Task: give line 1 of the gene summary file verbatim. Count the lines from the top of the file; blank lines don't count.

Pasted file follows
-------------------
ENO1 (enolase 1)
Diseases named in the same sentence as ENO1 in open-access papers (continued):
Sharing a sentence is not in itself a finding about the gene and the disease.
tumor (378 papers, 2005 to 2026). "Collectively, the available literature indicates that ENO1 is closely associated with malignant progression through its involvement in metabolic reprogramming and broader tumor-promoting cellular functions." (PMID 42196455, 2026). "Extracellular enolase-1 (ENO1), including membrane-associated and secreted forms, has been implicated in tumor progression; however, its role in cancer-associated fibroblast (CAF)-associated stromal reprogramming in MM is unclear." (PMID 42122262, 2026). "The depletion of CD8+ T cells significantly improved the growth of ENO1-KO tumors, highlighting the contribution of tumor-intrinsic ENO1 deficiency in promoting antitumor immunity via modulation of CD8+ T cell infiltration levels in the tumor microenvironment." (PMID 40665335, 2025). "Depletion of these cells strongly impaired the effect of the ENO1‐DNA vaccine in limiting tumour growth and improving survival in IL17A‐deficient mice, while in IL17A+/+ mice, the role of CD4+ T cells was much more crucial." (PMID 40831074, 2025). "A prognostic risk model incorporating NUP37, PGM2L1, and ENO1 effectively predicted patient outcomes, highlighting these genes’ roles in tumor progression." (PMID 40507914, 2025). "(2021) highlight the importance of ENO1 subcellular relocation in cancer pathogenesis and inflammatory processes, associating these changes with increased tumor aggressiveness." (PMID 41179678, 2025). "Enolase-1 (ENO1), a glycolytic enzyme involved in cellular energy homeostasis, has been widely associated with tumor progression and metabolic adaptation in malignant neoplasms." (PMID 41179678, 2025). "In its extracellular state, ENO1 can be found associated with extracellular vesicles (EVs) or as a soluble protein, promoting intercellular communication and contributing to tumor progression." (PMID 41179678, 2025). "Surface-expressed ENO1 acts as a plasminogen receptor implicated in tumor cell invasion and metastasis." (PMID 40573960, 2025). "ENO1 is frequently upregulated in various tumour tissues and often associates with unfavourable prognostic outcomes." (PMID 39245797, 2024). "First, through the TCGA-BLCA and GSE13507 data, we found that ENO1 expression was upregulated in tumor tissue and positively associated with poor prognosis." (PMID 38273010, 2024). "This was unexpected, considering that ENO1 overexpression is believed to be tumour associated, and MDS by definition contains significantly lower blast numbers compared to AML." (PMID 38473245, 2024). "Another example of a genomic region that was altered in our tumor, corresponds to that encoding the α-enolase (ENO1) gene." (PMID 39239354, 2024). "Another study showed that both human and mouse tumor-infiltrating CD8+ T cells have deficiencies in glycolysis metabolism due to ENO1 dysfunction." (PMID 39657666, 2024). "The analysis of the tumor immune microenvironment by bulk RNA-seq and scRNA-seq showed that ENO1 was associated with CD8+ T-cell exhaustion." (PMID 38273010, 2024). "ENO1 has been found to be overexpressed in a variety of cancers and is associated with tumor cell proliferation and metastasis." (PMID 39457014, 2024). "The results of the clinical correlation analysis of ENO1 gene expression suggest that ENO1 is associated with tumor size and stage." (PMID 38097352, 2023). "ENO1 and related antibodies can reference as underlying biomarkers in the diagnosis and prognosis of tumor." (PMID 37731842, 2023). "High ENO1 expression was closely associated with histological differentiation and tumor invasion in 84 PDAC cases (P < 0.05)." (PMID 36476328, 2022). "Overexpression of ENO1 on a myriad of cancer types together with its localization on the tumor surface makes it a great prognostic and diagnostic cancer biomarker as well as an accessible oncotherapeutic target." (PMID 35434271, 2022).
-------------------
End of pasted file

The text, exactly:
ENO1 (enolase 1)